This is going to be a difficult one to write considering it’s such a sensitive subject, but I feel like my experience at the 9/11 Memorial is an important one to share for that exact reason.
I’m not here to give you a retelling of the tragedy that unfolded 16 years ago – we all know the story. We all know how many people were killed, how many lives were affected, and how many are still feeling the pain even to this day.
Heck, it’s such a major event in history that for those of us old enough to remember, the most common question asked is still “What were you doing when the Twin Towers fell?”. For me? I was awoken by the sound of the news just after the 2nd aircraft hit. It’s a memory, like for so many of us, that will never be forgotten. So why on earth would anyone ever want to visit a place that’s associated with so much heartbreak?
To tell you the truth, I didn’t want to at all. Other than the months I’d spent down the rabbit hole of conspiracy theories, as an Australian, visiting the 9/11 Memorial was never on my to-do list. I don’t know if that makes me sound cold-hearted, but I can assure you, it’s not that I didn’t care. It was more that I felt completely disconnected to what had occurred, other than the general feeling of sadness that any normal person would feel. To be fair, I was just a kid when it happened – 8 years old, to be exact. I didn’t understand the concept of terrorism then, and if it weren’t for some rather intense classes associated with my University degree, I’m not sure that I would now.
So, my mind was made up from the beginning that during my very limited time in New York City, I would not be trekking all the way out to Lower Manhattan just to walk around feigning an emotional connection like some stranger crashing a funeral. There would be actual people there mourning a tragic and personal loss, what gives me the right to stand beside them? But then I did go. And I don’t regret it for a second.
I was there exactly a year ago now, just a day or two after the 15th anniversary of the attack. My friends and I decided on a whim that it would be a good idea to pre-book tickets for the One World Trade observation deck for some unbeatable views of the City. Despite an anxiety-inducing mistake on our first and only attempt at Subway travel, lots of swearing under our breath, and an angry Security Guard yelling at us for trying to enter the wrong door, we made it just in time for our allocated time slot to head up to the top of the Freedom Tower. Cue the Hagrid ‘Stick to your ticket’ voice over. It is important. Stick to your ticket.
We’d been to many an observation deck before, so we all knew the drill – waiting in line for a long and boring elevator ride, followed by elbowing your way to the front for a few quick photos before being groaned at to move out of the way. But that didn’t happen there at all. The wait in line was informative and interactive, the elevator ride was a breathtaking (literally) 60 second shoot to the 100th floor, and viewings are staggered so that there should never be ‘too many’ people up there at once. Not to mention, the 360 degree floor-to-ceiling views were just downright bloody gorgeous.
But of course, there was still a general vibe there that was hard to ignore. Nobody was talking, and I mean nobody. Aside from a few whispered comments about the stunning skyline, you could hear a pin drop up there. I even found myself just staring out the window once or twice, contemplating life and morbidly wondering what it would have been like there 15 years ago – what it would have been like to get that phone call, or to be running down the street in disbelief and confusion over what had just happened. I found myself crying. Yep, single tear down the cheek, stifling sniffles and snot so my friends wouldn’t hear me – crying. It was overwhelming and a little bizarre.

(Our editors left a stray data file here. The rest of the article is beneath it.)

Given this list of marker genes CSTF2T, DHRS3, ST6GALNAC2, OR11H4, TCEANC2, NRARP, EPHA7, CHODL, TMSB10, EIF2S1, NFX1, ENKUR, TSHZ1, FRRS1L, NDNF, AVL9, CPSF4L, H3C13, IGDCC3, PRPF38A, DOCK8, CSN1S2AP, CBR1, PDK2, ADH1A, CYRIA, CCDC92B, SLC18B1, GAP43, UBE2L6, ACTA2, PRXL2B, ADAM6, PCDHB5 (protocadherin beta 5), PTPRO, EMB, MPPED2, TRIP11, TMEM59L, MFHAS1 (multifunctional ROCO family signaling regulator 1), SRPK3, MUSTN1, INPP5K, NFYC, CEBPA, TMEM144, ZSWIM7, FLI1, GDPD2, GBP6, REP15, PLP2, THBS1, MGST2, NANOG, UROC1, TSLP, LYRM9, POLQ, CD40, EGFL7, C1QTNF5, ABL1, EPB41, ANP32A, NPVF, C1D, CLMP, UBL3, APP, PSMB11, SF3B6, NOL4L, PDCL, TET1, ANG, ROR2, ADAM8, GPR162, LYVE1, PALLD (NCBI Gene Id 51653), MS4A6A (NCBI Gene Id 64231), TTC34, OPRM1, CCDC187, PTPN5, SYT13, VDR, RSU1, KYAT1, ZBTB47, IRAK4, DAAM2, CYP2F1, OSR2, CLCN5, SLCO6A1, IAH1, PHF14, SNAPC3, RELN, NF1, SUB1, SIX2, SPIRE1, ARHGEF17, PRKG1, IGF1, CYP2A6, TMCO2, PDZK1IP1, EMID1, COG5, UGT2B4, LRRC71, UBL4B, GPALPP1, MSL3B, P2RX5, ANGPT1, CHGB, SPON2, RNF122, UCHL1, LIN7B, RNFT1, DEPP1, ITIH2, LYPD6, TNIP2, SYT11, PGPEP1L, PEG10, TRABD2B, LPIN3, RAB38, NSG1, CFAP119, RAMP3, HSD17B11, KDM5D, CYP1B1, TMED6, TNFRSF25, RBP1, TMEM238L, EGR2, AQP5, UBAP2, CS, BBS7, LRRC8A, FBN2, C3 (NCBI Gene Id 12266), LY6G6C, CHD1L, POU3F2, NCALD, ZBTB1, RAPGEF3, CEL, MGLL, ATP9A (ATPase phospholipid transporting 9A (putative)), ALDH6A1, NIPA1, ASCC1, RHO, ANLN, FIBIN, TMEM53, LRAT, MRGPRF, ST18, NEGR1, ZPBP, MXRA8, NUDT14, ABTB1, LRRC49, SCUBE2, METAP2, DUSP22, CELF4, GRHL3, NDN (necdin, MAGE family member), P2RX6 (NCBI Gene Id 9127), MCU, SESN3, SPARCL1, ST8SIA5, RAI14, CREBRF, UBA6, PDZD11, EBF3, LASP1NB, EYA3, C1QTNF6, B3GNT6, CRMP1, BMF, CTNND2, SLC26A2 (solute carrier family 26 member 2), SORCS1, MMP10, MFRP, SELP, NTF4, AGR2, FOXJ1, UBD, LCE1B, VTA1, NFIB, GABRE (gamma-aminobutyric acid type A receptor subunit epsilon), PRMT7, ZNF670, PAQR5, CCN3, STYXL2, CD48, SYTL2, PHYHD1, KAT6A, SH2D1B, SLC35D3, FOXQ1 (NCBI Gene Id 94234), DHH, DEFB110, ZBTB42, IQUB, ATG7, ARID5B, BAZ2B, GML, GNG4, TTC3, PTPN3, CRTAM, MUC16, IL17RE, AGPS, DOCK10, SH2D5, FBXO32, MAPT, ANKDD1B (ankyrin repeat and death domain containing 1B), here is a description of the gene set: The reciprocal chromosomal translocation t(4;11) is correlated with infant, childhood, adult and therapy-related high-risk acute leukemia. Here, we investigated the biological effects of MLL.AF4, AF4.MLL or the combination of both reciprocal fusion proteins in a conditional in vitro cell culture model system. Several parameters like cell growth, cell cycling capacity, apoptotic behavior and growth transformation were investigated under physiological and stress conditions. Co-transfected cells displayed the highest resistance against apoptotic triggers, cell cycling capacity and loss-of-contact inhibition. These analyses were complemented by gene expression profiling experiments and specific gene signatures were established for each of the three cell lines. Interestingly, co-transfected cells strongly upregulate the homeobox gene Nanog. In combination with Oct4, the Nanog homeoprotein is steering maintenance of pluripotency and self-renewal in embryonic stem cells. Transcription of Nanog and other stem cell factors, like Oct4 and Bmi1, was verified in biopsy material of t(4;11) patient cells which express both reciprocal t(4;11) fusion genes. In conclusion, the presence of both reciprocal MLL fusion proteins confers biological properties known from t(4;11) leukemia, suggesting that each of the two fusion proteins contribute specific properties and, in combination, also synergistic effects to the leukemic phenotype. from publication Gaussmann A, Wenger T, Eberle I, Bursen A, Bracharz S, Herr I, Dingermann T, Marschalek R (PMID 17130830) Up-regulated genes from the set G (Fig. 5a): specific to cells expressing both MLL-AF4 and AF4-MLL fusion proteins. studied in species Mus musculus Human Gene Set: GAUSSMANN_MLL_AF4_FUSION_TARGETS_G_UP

Why was I reacting this way when I’d been so positive for so long that none of it would affect me? I mean, I’d heard from friends and family who had gone to the memorial before that it was an emotional and moving experience, but I didn’t believe them. I should have.
After maybe an hour or so of sombrely walking around at the observation deck and grabbing a quick bite to eat from the café, we headed back down towards the actual memorial itself. For those who haven’t been before, the footprints of the towers have been replaced by reflecting pools nearly an acre in size, surrounded by engravings of the names of every single person who died in the attacks. It’s a powerful reminder of the incredible loss of life, and awe inspiring work of the rescue personnel who tragically lost their lives helping others.
It was then that it finally hit me… everyone wasn’t just being quiet. Everyone was actually, legitimately speechless. There’s just nothing you can say in that moment that could possibly do justice to the event. Nothing can make it better, or make it go away, or make it all make sense. I’m struggling even now! But it’s also so much more than that. I always thought I wouldn’t feel a connection to the memorial because I’m not American, but I was forgetting that simply being human transcends country and race. It wasn’t loss of American life, it was loss of HUMAN life. And that realisation hit me hard.
So, if you’re not a U.S citizen and you’re second guessing whether it’s worth your time to pay the 9/11 memorial a visit – just do yourself a favour and go. It’s a beautiful and respectful commemoration of what the human race is really capable of, both good and bad. And most of all, it’s living proof that even when tragedy strikes, us humans are a damn resilient bunch. We can recover, we can rebuild, and we’re all in it together.
I think everyone needs a reminder of that every now and then.
Our thoughts go out to everyone affected by 9/11 today (and always).